straight leg raising test, when he was supine, he could not move the left lower limb to any degree,
causing severe pain in his lower back. Plaintiff could move the right lower limb, and do straight
leg raising actively and passively with pain mostly in the hamstring and lower back. Dr. Shathir
reported that when Plaintiff was seated, he had pain from tightness in his hamstrings at 80
degrees. Dr. Shathir found Plaintiff’s gait was normal in speed and stability without an assistive
device, and there was no deformity or scoliosis. Plaintiff was tender to light touch in his dorsal,
lumbar, and sacral area, and Dr. Shathir found him to have “poor effort with range of motion of
his back, his neck, and his upper limbs.” (Tr. 203). He further found Plaintiff had good use of
the upper limbs, he could sit up, lie down, transfer, stand up, walk, cross his legs, reach above his
head, and manipulate objects in his hands. (Tr. 203).
The Court does not believe there is substantial evidence to support the ALJ’s decision to
give Plaintiff’s treating physician, Dr. Mathur, “little weight,” and to give greater weight to a nonexamining medical consultant and a physician who examined Plaintiff only once. As stated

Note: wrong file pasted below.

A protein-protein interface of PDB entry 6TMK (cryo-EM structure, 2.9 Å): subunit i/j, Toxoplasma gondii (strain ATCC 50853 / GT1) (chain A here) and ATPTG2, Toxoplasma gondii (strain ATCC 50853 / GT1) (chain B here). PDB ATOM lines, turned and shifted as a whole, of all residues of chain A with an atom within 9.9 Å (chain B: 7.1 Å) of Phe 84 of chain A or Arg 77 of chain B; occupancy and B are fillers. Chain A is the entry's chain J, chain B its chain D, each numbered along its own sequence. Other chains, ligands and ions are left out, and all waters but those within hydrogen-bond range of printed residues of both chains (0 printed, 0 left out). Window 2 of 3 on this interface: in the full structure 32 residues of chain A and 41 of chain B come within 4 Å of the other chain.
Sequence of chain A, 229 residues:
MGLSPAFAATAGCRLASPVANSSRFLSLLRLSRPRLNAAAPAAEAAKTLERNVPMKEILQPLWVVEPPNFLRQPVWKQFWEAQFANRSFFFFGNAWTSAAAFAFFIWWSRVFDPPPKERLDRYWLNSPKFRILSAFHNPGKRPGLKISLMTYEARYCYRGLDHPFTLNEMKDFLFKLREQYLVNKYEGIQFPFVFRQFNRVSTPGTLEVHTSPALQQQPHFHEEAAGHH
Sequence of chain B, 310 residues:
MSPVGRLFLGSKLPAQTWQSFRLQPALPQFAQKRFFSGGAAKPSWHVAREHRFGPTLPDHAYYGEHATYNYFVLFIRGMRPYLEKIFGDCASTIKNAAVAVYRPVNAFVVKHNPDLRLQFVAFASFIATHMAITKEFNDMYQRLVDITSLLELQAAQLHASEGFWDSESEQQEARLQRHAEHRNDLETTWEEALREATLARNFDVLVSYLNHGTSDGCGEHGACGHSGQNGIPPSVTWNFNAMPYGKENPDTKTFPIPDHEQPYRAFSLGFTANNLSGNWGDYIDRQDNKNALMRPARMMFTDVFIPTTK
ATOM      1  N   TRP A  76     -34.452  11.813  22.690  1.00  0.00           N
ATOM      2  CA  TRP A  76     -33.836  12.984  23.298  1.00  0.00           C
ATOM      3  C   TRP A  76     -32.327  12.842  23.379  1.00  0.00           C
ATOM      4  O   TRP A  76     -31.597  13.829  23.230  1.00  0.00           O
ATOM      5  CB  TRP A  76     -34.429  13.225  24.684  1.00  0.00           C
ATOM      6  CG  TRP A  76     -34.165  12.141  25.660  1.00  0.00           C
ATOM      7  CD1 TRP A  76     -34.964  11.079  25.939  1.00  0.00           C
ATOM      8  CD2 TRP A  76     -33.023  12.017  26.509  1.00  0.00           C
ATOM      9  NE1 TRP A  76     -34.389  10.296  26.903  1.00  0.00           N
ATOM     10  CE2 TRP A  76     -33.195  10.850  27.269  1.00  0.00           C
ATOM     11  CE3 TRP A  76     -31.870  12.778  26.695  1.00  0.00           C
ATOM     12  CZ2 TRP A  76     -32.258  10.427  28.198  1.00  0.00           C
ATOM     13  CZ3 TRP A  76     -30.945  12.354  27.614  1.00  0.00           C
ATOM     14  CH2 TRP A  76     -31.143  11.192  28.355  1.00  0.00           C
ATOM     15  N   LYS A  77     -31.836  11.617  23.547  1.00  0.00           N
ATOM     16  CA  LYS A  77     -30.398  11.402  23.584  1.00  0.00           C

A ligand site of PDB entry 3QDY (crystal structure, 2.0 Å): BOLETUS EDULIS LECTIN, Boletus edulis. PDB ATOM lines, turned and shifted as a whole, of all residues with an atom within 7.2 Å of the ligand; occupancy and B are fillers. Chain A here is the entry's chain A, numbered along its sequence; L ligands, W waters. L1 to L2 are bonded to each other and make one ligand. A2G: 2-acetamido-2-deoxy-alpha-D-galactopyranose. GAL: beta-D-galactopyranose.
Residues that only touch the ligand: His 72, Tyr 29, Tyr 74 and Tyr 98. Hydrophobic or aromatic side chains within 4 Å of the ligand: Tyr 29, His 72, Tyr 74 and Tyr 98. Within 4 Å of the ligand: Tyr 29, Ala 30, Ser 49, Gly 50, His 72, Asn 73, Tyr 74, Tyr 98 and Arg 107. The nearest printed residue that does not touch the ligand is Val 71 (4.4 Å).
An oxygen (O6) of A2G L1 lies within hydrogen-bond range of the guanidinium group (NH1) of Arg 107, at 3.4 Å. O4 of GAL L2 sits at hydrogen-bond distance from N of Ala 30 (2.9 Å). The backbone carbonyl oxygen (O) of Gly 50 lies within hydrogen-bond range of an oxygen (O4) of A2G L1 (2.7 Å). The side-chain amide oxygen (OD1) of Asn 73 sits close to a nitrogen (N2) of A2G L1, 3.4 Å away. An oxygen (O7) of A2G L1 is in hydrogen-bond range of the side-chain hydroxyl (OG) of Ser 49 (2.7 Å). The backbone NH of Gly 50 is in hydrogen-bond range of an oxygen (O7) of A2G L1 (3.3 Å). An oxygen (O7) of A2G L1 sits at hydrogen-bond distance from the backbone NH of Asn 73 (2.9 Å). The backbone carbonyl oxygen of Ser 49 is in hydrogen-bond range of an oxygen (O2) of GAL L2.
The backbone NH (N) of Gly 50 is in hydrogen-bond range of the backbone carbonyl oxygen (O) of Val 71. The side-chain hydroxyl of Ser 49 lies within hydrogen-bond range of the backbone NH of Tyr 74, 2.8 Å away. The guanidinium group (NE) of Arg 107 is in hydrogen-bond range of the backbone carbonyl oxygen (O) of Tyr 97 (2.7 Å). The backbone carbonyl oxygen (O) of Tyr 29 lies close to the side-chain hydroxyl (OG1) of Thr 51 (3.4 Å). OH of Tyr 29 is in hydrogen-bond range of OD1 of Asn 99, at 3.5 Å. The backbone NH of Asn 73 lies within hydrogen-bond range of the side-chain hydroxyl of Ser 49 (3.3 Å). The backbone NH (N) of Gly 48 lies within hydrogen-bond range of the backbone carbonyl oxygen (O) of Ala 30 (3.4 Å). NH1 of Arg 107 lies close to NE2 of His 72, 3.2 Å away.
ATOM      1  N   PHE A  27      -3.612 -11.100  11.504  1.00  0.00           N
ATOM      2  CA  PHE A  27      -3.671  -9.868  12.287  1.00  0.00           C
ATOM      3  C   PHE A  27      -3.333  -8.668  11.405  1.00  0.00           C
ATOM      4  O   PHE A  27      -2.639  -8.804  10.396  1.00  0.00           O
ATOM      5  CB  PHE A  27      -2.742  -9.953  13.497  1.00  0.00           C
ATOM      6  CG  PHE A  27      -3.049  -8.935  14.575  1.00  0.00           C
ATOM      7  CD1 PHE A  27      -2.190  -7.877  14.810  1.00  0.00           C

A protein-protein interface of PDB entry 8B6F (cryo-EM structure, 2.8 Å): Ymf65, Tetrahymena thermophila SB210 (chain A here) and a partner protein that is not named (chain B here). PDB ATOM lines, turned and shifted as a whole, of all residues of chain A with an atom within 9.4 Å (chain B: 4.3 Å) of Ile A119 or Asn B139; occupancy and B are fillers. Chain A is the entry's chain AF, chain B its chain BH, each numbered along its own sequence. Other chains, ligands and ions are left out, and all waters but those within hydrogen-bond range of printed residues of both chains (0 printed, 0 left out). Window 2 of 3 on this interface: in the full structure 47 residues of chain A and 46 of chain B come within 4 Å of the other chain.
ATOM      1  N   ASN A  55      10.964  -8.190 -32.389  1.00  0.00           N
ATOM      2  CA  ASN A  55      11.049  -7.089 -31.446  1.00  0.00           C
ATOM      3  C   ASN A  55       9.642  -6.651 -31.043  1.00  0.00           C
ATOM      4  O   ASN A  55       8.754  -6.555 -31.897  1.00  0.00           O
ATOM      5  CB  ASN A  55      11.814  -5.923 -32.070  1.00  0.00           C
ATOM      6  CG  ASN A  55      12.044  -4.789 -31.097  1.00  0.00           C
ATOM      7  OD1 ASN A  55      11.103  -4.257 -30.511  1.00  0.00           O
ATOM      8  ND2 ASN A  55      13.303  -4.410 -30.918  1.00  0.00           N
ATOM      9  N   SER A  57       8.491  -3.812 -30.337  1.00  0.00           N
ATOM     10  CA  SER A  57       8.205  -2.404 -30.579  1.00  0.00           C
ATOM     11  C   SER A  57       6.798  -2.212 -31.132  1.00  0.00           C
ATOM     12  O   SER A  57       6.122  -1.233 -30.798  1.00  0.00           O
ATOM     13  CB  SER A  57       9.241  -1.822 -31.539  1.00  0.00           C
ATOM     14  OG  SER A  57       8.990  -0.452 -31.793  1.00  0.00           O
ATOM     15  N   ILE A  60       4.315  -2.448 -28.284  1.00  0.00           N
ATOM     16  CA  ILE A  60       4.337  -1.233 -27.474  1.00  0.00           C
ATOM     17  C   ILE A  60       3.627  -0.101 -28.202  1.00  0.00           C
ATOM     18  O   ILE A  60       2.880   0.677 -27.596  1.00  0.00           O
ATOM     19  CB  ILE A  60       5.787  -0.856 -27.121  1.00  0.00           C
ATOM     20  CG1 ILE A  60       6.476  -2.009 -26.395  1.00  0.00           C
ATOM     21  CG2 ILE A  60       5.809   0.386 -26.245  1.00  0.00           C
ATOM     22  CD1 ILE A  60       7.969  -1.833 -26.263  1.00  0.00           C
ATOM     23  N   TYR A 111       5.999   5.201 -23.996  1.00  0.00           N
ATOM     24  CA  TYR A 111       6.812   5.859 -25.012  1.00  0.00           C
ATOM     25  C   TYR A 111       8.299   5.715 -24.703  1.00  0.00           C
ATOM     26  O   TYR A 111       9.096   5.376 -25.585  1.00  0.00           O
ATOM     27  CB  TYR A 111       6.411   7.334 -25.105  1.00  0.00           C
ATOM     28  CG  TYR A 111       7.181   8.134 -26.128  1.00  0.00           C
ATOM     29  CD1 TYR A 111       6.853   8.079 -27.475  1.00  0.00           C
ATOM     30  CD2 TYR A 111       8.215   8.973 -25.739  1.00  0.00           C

earlier, Plaintiff saw Dr. Mathur thirty-one times in 2008 and 2009, and the Court does not believe
the ALJ gave sufficient explanation as to why he did not give Dr. Mathur’s opinion controlling
weight. Therefore, the Court finds it necessary to remand this matter to the ALJ in order for him
to re-evaluate Plaintiff’s RFC, and to explain in greater detail the reasons he failed to give Dr.
Mathur’s opinion controlling weight.
Accordingly, the Court concludes that the ALJ’s decision is not supported by substantial
evidence, and therefore, the denial of benefits to the Plaintiff should be reversed and this matter
should be remanded to the Commissioner for further consideration pursuant to sentence four of
42 U.S.C. § 405(g).
DATED this 22nd day of July, 2011.
/s/ Erin L. Setser
HON. ERIN L. SETSER
UNITED STATES MAGISTRATE JUDGE